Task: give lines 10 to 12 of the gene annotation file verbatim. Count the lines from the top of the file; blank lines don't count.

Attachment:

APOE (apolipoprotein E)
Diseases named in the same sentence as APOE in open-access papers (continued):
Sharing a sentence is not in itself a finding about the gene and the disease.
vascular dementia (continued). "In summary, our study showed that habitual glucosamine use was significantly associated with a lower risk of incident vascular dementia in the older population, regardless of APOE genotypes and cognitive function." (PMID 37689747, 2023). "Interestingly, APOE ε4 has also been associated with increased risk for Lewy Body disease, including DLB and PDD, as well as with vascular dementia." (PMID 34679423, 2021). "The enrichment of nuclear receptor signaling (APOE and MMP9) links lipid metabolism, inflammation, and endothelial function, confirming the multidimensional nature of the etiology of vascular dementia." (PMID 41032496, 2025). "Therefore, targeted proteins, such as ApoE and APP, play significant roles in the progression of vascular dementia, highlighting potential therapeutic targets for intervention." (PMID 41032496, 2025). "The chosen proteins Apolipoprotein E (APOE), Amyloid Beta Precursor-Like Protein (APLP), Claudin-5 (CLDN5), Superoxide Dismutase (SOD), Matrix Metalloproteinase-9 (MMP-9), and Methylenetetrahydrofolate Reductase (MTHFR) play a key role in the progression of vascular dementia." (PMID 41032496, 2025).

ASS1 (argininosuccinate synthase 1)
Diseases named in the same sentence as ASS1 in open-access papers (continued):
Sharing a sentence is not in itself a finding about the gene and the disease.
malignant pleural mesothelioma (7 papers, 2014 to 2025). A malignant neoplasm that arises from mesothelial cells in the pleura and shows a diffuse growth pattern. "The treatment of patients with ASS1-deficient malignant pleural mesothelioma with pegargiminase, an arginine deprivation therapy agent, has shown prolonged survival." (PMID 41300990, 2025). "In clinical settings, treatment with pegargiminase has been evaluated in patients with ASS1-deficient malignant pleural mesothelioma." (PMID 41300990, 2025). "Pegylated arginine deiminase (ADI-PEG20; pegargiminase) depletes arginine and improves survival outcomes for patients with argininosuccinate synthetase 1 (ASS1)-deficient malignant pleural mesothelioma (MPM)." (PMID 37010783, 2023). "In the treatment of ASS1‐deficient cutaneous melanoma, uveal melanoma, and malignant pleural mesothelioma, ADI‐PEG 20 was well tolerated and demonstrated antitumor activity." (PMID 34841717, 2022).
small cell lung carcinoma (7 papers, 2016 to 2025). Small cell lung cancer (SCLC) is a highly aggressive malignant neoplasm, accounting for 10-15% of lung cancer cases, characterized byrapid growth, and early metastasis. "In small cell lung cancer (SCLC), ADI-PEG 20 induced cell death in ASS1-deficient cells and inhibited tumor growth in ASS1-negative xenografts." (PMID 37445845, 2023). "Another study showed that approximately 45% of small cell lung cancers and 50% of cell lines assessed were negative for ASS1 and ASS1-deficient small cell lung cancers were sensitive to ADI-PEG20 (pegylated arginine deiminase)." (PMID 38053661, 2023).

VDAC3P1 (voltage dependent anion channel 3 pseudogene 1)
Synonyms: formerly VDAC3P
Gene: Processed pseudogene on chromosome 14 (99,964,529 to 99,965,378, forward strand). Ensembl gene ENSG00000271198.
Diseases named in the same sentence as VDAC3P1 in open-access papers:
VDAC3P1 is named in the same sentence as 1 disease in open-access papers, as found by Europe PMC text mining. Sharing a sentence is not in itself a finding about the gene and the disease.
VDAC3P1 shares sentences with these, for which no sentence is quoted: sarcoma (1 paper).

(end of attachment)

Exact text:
VDAC3P1 (voltage dependent anion channel 3 pseudogene 1)
Synonyms: formerly VDAC3P
Gene: Processed pseudogene on chromosome 14 (99,964,529 to 99,965,378, forward strand). Ensembl gene ENSG00000271198.